But did you realize what a great time capsule that post is with Joel on Software's template redesign?

Joel Spolsky -- then and now

Wow. What a difference sixteen years makes. Why couldn't young Joel find good food? The horrors of bootstrapping, I guess.

I cringe to think of doing a similar comparison for myself. ;^)


posted by ruffin at 3/24/2017 09:19:00 AM
Tuesday, March 21, 2017

If you're not using Chrome Dev Tools JavaScript Blackboxing, you're doing yourself a serious disservice.

I've been working with some stuff that's heavily React and mobx-i-fied, and constantly get dumped into those third party libraries. With Blackboxing, I can put those and any other third-party libraries into the black box, and will automatically jump over all of that code.

It's beautiful to skip over all third-party libraries. I kid you not. Beautiful.

What I hate is that this stuff seems to have been around in at least pre-release form since 2014!


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posted by ruffin at 3/21/2017 01:04:00 PM
Wednesday, March 15, 2017

Remember how I took the time to show how to map Gvim to F1 in Visual Studio? I think there's probably a much better way: VsVim.

I installed it, forgot, had Win10 "helpfully" reboot, and suddenly saw a phat cursor in Visual Studio. Took me a second, but then it hit me -- I'm VImming in VS.

Only gotcha -- I needed to create a new environment variable, VIM, to put the path to my normal _vimrc file so that VsVim could find it.

But after that, so far, beautiful. Embarrassed I didn't hear about this one sooner. Would've saved me some time. That's one of the big reasons I use Sublime Text. I mean, it's a great text editor in lots of other ways, particularly fast searches, multiple cursors, and nice plugins, but it's vintage mode that hooked me quickly.

In any event, a nice upgrade for VS so far. And 281 reviews averaging essentially five stars ain't bad. My only complaint so far? No gqgq. For that, I'm back to F1.

In other news, got word of my second MarkUpDown Microsoft Store payout today. That's always fun to get, even if it won't cover my already exceptionally trivial marketing budget. But it is growing. That's cool.

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posted by ruffin at 3/15/2017 09:44:00 PM
Monday, March 13, 2017

Jay Bazuzi was talking about how to make the work of distributed teams run more smoothly, and there was a term he used that I thought deserved a little googling...

There are a bunch of known good practices to help distributed teams not suck too much. Doing them won't get us to "awesome", but at least we can get up to "not sucky". So let's start by writing down these practices:

  • Recognize the expression of Conway's Law: limited communications affect software architecture

As it turns out, Conway's Law is pretty interesting. Here's some more, from Demystifying Conway's Law on ThoughtWorks:

In "Exploring the Duality between Product and Organizational Architectures", a study by The Harvard Business School carried out an analysis of different codebases to see if they could prove Conway’s original hypothesis as applied to software systems. In it, they took multiple examples of software created to solve the same purpose (for example word processing, financial management and database software), and compared the code bases created by loosely-coupled open source teams, and those created by tightly-coupled teams. Their study found that the often co-located, focused product teams created software that tended more towards tightly-coupled, monolithic codebases. Whereas the open source projects resulted in more modular, decomposed code bases. [emph mine -mfn]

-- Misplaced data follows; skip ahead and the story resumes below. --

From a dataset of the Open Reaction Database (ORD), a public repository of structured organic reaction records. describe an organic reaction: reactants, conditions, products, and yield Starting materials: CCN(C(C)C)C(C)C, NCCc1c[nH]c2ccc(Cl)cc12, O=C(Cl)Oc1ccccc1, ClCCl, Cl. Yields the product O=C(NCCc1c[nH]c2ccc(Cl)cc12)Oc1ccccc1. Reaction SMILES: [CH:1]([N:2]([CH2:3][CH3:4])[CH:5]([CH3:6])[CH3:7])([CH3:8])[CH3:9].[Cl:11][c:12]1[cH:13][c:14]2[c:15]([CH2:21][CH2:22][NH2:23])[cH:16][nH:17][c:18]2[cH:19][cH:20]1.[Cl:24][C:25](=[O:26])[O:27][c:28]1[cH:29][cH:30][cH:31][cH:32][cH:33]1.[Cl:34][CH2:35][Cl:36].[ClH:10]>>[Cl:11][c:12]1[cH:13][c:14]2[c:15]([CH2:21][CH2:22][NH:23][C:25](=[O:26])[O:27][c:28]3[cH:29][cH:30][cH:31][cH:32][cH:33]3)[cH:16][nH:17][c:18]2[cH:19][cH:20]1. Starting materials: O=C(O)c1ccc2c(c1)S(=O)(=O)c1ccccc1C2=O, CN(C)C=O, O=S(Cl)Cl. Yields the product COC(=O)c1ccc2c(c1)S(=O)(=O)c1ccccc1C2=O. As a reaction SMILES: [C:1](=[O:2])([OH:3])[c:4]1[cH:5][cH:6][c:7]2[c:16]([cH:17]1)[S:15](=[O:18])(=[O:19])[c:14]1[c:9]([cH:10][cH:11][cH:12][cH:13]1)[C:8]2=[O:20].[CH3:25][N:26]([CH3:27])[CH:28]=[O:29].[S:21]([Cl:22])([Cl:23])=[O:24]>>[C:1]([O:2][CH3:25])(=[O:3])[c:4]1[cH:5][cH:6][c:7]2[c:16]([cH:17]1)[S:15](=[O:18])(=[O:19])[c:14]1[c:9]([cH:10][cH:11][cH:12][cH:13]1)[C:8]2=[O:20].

The real take-home comes just a little later, though, I think:

You may see tensions in your own organizations where your structure and software are not in alignment. You may have seen for example the challenges involved where distributed teams try and work on the same monolithic codebase. [emph me again -mfn]

That the work of distributed teams -- or, if you ask me, any team -- can be coordinated more easily when you take the time to clearly define the interface surrounding their work seems like a truism.

Though I'd never given the converse enough thought. If you have a widely distributed [read: "entirely remote"] team that doesn't tend to communicate, having a monolithic codebase, especially one without documentation, can absolutely hamstring development. Or, at best, it means that your team will tend to ignore what exists and replace with whatever seems best.

If you start eating away at the monolith in good, interfaced, discrete chunks, however, that's probably about as good as means of erasing it as you can get.

Regardless, I think the lesson here is that the downfalls of poorly documented, monolithicly designed codebases are compounded in easy to identify and productivity unfriendly ways in distributed/remote work environments.

Say that three times quickly. Even better: Remote environments require well factored code.

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posted by ruffin at 3/13/2017 08:30:00 AM

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All posts can be accessed here:

Just the last year o' posts:

URLs I want to remember:
* Atari 2600 programming on your Mac
* joel on software (tip pt)
* Professional links: resume, github, paltry StackOverflow * Regular Expression Introduction (copy)
* The hex editor whose name I forget
* JSONLint to pretty-ify JSON
* Using CommonDialog in VB 6 * Free zip utils
* git repo mapped drive setup * Regex Tester
* Read the bits about the zone * Find column in sql server db by name
* Giant ASCII Textifier in Stick Figures (in Ivrit) * Quick intro to Javascript
* Don't [over-]sweat "micro-optimization" * Parsing str's in VB6
* .ToString("yyyy-MM-dd HH:mm:ss.fff", CultureInfo.InvariantCulture); (src) * Break on a Lenovo T430: Fn+Alt+B